American RadioWorks |
Photo: FEMA Photo Library.

The Lost Children of Katrina

In the year following Hurricane Katrina, 30 percent of displaced children were either not enrolled in school or not attending regularly. Today, Louisiana has the nation’s highest rate of young adults who are neither in school nor working. And researchers are starting to ask: could the widespread gaps in schooling after Katrina be the reason?

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American RadioWorks |
Photo: FEMA Photo Library.

The Lost Children of Katrina

In the year following Hurricane Katrina, 30 percent of displaced children were either not enrolled in school or not attending regularly. Today, Louisiana has the nation’s highest rate of young adults who are neither in school nor working. And researchers are starting to ask: could the widespread gaps in schooling after Katrina be the reason?

Recent Posts

  • 04.08.15

    Saving a Women’s College from Closure

    Last month the board of Sweet Briar College announced that the school will shut its doors at the end of this term, due to financial difficulties. The announcement was made abruptly, sending the campus community into a state of shock... and then activism.
  • 04.01.15

    The Future of College

    Kevin Carey's book "The End of College" is stirring up debate in higher ed circles. This week, a response to the book by a critic.
  • 03.25.15

    The End of College or the University of Everywhere

    When education policy wonk Kevin Carey looks into the future, he sees the end of traditional colleges and universities and he says that's a good thing.
  • 03.18.15

    UnRetirement

    Today older Americans are heading back to school in record numbers. Many have already started a career, but want to gain knowledge or skills that can make them more competitive in the workplace. Colleges and universities are grappling with the needs of a changing population of students.

Back to The Data

Office of

Wayne Allard


Total cost of 28 office trips: $57,951.77


Trips by Wayne Allard
Total cost of congressperson's 3 trips: $9,188.00

Destination: CHICAGO, IL
Sponsor: American Veterinary Medical Association
Purpose: TO PRESENT STATEMENT, AND ANSWER QUESTIONS ON, HOMELAND SECURITY, BIOTERRORISM, AND PUBLIC HEALTH POLICY
Date: Jan 5, 2003
Expense: $618.00
source

Destination: FLORIDA
Sponsor: NASDAQ
Purpose: EDUCATIONAL DISCUSSIONS ON ECONOMIC ISSUES AND FINANCIAL REFORMS
Date: Apr 2, 2004 (2 days)
Expense: $4,484.40
source

Destination: ORLANDO, FLORIDA
Sponsor: Association of American Railroads
Purpose: ATTENDING THE ASSOCIATION OF AMERICAN RAILROAD'S LEGISLATIVE CONFERENCE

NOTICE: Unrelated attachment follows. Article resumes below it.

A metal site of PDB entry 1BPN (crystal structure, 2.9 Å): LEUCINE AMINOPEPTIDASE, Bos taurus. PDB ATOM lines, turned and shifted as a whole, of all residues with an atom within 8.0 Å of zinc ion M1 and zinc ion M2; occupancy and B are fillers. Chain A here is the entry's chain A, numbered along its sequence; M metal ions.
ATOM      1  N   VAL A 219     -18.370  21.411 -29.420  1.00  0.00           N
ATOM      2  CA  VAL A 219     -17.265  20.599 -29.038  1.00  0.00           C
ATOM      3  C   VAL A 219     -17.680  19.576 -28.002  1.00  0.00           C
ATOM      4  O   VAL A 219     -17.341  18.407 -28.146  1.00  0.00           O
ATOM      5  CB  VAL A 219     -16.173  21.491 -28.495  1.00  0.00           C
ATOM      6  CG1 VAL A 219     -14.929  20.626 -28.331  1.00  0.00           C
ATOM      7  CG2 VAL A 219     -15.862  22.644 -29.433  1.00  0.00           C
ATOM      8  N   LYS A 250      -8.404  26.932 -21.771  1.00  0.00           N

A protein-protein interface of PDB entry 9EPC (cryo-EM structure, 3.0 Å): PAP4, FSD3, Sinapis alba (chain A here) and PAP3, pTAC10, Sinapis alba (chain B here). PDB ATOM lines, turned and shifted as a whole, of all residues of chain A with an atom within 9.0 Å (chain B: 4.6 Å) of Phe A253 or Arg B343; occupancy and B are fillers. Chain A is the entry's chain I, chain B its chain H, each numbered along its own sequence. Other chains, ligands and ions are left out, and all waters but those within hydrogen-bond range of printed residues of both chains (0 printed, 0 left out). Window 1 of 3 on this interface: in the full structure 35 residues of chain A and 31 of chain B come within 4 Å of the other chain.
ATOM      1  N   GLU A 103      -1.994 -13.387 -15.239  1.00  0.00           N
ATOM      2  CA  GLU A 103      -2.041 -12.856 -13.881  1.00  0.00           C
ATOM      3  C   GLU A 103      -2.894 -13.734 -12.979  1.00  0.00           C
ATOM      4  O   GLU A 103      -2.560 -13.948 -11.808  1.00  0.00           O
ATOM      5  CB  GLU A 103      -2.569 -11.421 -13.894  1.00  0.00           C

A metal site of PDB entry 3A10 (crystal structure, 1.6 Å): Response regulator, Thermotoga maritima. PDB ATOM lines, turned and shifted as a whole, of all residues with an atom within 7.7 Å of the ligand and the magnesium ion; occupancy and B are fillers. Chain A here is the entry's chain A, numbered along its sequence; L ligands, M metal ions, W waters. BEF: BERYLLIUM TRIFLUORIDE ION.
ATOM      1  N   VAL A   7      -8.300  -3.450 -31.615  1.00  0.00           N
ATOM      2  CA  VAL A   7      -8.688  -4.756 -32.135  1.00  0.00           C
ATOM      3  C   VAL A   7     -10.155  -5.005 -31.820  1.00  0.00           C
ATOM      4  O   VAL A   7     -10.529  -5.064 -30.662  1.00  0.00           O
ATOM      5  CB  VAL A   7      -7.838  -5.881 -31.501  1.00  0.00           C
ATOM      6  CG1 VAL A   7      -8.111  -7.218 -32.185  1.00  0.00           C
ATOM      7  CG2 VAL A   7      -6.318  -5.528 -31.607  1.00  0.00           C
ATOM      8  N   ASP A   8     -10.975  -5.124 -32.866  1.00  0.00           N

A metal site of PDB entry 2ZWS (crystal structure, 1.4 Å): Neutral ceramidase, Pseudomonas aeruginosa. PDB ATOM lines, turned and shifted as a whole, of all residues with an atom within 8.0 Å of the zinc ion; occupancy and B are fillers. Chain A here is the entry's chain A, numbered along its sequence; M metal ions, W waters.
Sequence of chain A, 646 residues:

Date: Feb 18, 2005 (3 days)
Expense: $4,085.60
source


Congressional staff traveling under the office of Wayne Allard

Janet Bowers
Roger Brown
John Carson
Andrew Colosimo
Sean Conway
Charles Cozar
Doug Flanders
Cory Gardner
Erik Heilman
Robin Landauer
Ian Lyle
Amanda Mckinley
Brooke Morton
Jayson Roehl
Ryan Vitkus
Derek Wagner
Tewana Wilkerson



American RadioWorks |
Photo: FEMA Photo Library.

The Lost Children of Katrina

In the year following Hurricane Katrina, 30 percent of displaced children were either not enrolled in school or not attending regularly. Today, Louisiana has the nation’s highest rate of young adults who are neither in school nor working. And researchers are starting to ask: could the widespread gaps in schooling after Katrina be the reason?

Recent Posts

  • 04.08.15

    Saving a Women’s College from Closure

    Last month the board of Sweet Briar College announced that the school will shut its doors at the end of this term, due to financial difficulties. The announcement was made abruptly, sending the campus community into a state of shock... and then activism.
  • 04.01.15

    The Future of College

    Kevin Carey's book "The End of College" is stirring up debate in higher ed circles. This week, a response to the book by a critic.
  • 03.25.15

    The End of College or the University of Everywhere

    When education policy wonk Kevin Carey looks into the future, he sees the end of traditional colleges and universities and he says that's a good thing.
  • 03.18.15

    UnRetirement

    Today older Americans are heading back to school in record numbers. Many have already started a career, but want to gain knowledge or skills that can make them more competitive in the workplace. Colleges and universities are grappling with the needs of a changing population of students.